Annikki - Technology to produce FDCA (furandicarboxylic acid), a replacement for petroleum derived terephthalic acid for plastic bottles, fibers, and nylons was the winning entry from the Chicago, Ill. company. FDCA is a versatile bio-advantaged molecule with the potential to replace 100 million tons of petrochemicals. FDCA is not only 100 percent renewable, it also provides superior performance properties. This allows plastic soda bottles to be lighter, use less energy in manufacturing and extend the shelf life for carbonated products.
Iowa Corn Promotion Board – This technology developed by Iowa corn farmers, is for the production of MEG (monoethylene glycol). MEG has a range of diverse applications from coolants and heat transfer fluid to packaging material. Today, many major consumer products groups are searching for ways to reduce their packaging’s environmental footprint and Iowa Corn’s bio-renewable MEG may be the answer. Millions of tons are produced annually with a value estimated to be more than $25 billion.
Vertimass – Vertimass of Irvine, CA, is seeking to produce aromatic chemicals using renewable corn ethanol to replace petrochemicals. The markets they are targeting are very large: 10’s of millions of tons, and a value in excess of $100 billion annually. This process represents a potentially very large new market, diversifying opportunities for ethanol plants and increasing corn utilization.
Sasya – Sasya, of Maple Grove, Minn, is producing methylmalonic acid which can compete in methyl methacrylate markets for making acrylic glass, and adhesives. The methyl methacrylate market is estimated to be 5 million metric tons and is worth more than $7 billion.
South Dakotas State University – SDSU’s efforts are focused using renewable precursors such as glycerol and lactic acid to make unsaturated polyester resins (UPRs). Today, UPRs are used to make large plastic tanks, as a binder in fiber glass sheets and other reinforced plastics.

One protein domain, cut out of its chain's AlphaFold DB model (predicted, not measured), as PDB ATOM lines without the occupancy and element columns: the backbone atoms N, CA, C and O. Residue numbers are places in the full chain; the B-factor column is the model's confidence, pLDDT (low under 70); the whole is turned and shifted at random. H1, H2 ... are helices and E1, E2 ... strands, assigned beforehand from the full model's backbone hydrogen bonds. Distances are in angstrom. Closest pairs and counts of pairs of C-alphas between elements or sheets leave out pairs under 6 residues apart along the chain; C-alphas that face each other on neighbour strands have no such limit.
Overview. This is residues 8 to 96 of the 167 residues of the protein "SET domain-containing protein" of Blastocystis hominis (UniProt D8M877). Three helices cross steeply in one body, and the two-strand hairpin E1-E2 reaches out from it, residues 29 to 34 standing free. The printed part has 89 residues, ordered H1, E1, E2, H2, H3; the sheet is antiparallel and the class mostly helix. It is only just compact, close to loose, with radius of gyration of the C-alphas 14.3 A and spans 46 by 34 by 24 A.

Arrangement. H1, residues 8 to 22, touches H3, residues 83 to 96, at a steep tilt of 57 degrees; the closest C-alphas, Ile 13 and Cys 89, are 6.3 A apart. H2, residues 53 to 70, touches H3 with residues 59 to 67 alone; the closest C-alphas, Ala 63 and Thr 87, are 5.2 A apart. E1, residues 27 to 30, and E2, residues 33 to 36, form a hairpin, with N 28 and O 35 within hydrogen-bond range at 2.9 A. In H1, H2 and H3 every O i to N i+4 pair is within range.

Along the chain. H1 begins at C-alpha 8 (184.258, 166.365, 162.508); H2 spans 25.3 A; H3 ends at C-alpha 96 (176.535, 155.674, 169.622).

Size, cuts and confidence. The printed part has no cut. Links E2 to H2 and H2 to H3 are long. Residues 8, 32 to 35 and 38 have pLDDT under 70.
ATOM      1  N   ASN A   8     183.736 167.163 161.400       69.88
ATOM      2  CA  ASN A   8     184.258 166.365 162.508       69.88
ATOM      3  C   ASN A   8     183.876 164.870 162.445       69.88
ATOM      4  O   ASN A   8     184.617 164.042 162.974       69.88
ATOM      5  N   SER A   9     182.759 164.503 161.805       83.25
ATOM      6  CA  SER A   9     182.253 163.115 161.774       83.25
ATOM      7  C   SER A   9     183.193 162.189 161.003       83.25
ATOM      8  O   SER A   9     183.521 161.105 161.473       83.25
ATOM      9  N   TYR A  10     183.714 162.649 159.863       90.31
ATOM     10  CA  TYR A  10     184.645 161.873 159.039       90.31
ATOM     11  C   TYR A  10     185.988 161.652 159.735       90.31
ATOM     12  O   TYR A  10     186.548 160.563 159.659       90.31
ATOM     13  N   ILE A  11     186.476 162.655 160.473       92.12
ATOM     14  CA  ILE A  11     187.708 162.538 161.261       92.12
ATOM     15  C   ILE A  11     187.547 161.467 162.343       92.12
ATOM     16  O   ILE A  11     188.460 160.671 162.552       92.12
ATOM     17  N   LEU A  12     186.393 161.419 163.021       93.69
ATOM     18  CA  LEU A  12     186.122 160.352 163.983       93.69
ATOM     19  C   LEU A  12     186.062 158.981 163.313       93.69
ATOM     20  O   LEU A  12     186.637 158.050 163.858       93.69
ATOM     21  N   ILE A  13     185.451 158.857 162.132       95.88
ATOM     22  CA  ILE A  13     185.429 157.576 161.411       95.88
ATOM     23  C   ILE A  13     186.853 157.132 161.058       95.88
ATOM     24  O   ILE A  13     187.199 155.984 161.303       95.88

“The renewables industry is already an important driver for the U.S. economy generating billions of dollars in revenue but the additional potential in the emerging bio-economy remains largely untapped,” said Bruce Peterson, chairman of NCGA’s Feed Food and Industrial Action Team. “NCGA is proud to showcase these great technologies. Continued improvements in sustainable corn production underscore corn’s ability to significantly improve the environmental footprint of many common household products.”
This year’s six winning projects were previewed at the 2018 Commodity Classic at the Anaheim Convention Center on Wednesday. Each winner will receive a U.S.$25,000 cash prize. NCGA will also explore additional opportunities to support contest entries throughout their development and/or commercialization. The contest generated 33 submissions from eight countries along with nearly 4,500 website visits from 82 countries.
“According to a USDA study from 2016, the U.S. bio-based products industry currently creates 4.2 million jobs and generates $393 billion in value added contributions to our economy, but there are many exciting market segments yet to be explored,” NCGA Director of Market Development Jim Bauman said.
“Today’s winners exemplify the potential for corn to play an ever-expanding role within the bio-economy. The ability to produce economically competitive, bio-advantaged molecules, compared to traditional petrochemicals, is driving many companies to review how corn can play a larger role in their future procurement strategy.”
Being immersed in the latest ideas and technology related to machinery, crop inputs and agronomic practices is expected at the annual Commodity Classic, Peterson noted, but it is especially meaningful to make this announcement of new, high potential corn uses at a time when farmers are facing another year of low prices.
“This challenge is geared to inspire new concepts, approaches and technologies that will help drive innovation and corn’s value. The growing productive capacity of corn farmers makes it essential that we continue to find innovative new ways to use this versatile crop,” said Peterson. “The Consider Corn Challenge will bring positive attention to our winners and help them move closer to commercialization. Likewise, our expectation is this Open Innovation competition will raise awareness of the capabilities and benefits of corn throughout the scientific community.”
NCGA and state corn associations actively support innovation in research, development and commercialization.